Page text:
Merkel's party triumphs in rivals' heartland

Ivan Schwartz
May 19, 2017

Mr Schulz had been hoping for a boost after two previous state election defeats sapped his party's momentum.

FILE - In this May 2, 2017 file photo Armin Laschet, left, top candidate of chancellor Angela Merkel's Christian Democratic Union, party and North Rhine-Westphalia governor Hannelore Kraft of the Social Democratic Party.

Schulz dubbed the result "a hard day for social democracy" shortly after conceding defeat. "I hail from the state where we just suffered a crushing election defeat".

Palpable frustration over worsening traffic congestion and crime that has plagued the crowded northwestern state, which borders the Netherlands and Belgium, were the decisive factors behind the Social Democrats' sudden demise after the party had ruled there for 46 of the last 51 years. "We will continue fighting, the result will come on 24 September".

In the past several months, some opinion polls have shown that Schulz, a former president of the European Parliament, will have an edge over Merkel in the coming federal elections.

SPD leader Martin Schulz acknowledged that a loss in his home state is devastating for the party's chances.

"The German wave" with reference to the first exit poll reports that the CDU gaining 34.5% of the vote, while the social Democrats and 30.5%. But that failed to translate into votes in the last two state elections, when the CDU won comfortably.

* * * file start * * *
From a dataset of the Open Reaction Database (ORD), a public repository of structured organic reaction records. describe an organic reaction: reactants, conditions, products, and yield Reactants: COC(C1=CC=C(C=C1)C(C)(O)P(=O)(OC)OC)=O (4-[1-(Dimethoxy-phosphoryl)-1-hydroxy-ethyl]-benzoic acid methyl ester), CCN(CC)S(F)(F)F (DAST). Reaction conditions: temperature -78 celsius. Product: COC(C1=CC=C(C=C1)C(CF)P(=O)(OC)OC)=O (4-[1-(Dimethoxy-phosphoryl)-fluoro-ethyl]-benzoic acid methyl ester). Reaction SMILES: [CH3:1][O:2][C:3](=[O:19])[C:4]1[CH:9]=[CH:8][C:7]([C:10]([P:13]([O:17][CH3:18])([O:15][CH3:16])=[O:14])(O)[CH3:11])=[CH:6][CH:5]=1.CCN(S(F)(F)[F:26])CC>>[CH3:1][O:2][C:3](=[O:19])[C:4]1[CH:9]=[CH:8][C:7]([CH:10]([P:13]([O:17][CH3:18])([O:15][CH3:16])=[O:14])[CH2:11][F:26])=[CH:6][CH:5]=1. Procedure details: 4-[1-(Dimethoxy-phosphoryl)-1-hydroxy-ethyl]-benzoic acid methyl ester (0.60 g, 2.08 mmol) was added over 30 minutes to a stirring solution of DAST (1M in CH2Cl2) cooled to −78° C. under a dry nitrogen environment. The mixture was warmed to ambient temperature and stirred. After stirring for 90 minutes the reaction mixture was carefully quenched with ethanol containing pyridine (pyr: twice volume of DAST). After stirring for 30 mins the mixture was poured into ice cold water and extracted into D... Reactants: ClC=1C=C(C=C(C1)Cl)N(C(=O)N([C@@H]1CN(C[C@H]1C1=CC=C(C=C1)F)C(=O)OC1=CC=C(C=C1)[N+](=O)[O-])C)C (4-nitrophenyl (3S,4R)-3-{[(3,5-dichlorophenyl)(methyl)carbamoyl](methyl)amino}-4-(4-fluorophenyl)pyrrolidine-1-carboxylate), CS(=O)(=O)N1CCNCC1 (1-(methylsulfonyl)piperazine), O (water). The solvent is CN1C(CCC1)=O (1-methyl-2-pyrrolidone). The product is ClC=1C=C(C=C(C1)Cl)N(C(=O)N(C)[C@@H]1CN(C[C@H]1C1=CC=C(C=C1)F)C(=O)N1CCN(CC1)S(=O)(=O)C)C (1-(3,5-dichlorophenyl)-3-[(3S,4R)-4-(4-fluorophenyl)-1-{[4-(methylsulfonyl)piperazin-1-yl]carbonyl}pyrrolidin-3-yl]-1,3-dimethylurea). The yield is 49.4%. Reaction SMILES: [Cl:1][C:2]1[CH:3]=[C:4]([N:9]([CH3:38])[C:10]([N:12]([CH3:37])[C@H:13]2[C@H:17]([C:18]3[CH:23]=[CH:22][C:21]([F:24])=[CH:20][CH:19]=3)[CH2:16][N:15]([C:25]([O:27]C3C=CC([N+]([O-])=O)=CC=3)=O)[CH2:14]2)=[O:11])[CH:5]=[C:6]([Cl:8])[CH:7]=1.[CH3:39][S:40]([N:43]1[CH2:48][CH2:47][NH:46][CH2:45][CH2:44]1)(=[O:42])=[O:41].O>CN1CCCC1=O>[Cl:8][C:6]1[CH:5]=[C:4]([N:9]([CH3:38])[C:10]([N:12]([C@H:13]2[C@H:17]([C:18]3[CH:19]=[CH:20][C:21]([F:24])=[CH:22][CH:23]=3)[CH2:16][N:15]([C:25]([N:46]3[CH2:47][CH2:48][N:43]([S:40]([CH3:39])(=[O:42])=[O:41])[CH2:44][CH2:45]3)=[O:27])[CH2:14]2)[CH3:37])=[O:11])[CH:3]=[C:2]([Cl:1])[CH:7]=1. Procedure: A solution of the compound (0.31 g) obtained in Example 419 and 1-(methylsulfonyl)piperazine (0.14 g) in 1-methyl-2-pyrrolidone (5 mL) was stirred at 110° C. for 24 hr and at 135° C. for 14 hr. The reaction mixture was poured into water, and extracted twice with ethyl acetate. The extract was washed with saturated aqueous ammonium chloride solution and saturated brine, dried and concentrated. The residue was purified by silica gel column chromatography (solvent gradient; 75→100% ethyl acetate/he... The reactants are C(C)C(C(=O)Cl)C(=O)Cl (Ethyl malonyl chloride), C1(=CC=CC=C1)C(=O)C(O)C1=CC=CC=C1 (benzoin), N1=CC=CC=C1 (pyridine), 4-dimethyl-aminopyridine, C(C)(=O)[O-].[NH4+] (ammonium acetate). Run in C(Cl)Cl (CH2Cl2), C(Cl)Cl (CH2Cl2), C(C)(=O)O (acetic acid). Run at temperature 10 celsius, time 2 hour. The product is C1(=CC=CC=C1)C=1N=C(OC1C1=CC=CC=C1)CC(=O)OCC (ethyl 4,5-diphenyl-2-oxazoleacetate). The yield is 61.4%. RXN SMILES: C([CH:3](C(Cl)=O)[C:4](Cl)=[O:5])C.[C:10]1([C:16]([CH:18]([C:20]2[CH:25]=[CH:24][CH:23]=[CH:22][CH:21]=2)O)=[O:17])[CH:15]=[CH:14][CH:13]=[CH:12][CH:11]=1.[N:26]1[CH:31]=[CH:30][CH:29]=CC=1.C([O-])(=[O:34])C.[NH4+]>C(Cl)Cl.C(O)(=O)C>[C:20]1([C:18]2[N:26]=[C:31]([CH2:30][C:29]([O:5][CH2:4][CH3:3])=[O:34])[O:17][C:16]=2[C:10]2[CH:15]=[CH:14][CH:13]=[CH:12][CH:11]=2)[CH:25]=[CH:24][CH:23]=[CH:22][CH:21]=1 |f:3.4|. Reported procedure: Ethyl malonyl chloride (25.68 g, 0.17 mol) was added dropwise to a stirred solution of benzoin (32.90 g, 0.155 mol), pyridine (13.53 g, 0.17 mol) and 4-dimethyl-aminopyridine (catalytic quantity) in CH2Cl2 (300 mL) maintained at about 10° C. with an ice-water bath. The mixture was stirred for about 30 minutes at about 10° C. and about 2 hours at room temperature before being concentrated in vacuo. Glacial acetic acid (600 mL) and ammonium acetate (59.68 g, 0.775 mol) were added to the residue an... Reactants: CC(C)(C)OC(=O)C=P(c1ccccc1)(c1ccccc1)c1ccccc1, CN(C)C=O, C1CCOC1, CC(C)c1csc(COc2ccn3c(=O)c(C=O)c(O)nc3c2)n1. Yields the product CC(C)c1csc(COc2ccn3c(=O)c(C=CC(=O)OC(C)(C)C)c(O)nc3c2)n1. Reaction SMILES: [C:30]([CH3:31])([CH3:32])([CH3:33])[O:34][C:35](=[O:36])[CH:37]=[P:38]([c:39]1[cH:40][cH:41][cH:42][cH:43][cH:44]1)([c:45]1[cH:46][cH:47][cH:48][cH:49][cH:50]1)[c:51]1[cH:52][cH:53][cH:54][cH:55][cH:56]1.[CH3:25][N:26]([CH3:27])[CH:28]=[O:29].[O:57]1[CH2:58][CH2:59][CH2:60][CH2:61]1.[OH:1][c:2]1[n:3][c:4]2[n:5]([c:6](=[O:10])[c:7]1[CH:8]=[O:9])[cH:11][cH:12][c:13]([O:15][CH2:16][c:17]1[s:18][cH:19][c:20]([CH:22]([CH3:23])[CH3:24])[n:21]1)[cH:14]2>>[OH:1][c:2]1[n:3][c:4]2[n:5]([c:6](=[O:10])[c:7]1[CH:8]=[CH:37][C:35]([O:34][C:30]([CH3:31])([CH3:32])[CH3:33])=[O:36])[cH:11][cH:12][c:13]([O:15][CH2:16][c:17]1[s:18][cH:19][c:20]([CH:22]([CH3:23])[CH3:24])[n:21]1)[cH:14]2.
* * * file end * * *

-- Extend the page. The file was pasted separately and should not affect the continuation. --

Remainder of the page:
Support for the Greens nearly halved to 6.4 percent, while the liberal Free Democratic Party gained four percentage points to 12.6 percent.

The nationalist Alternative for Germany was seen winning 7.5 percent, giving it seats in its 13th state legislature, and the opposition Left Party around 5 percent. What was clear is that the ruling SPD-Greens coalition fell far short of a majority as the Greens won about 6 per cent, down from 11.3 per cent in 2012.

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The result gives the CDU and Free Democrats a very slim majority.

That would mirror Merkel's national government, in which the Social Democrats are the junior partners.

The FDP have opted out of a coalition with the SPD and the SPD-Greens who do not want to form a government with the Conservatives and the Liberals.

Martin Schulz on Sunday. Merkel said her party would now gear up for the national campaign.

The Chancellor said: "I think this is disproportionate and the state government must do something about it, because it is responsible for that".

Kraft announced that she was stepping down as the Social Democrats' regional leader.

Because of its large industrial base and support from workers, Germany's most populous province, North Rhine-Westphalia, has been traditionally dominated by the Social Democrats who have been in power in the state for 46 of the past 51 years.

Merkel's party seemed keen not to appear too euphoric, insisting that regional issues played the key role.

"We're in much better shape now than we would have thought 10 weeks ago", Peter Altmaier, Merkel's chief of staff in the chancellery, told reporters.

Other reports by GizPress

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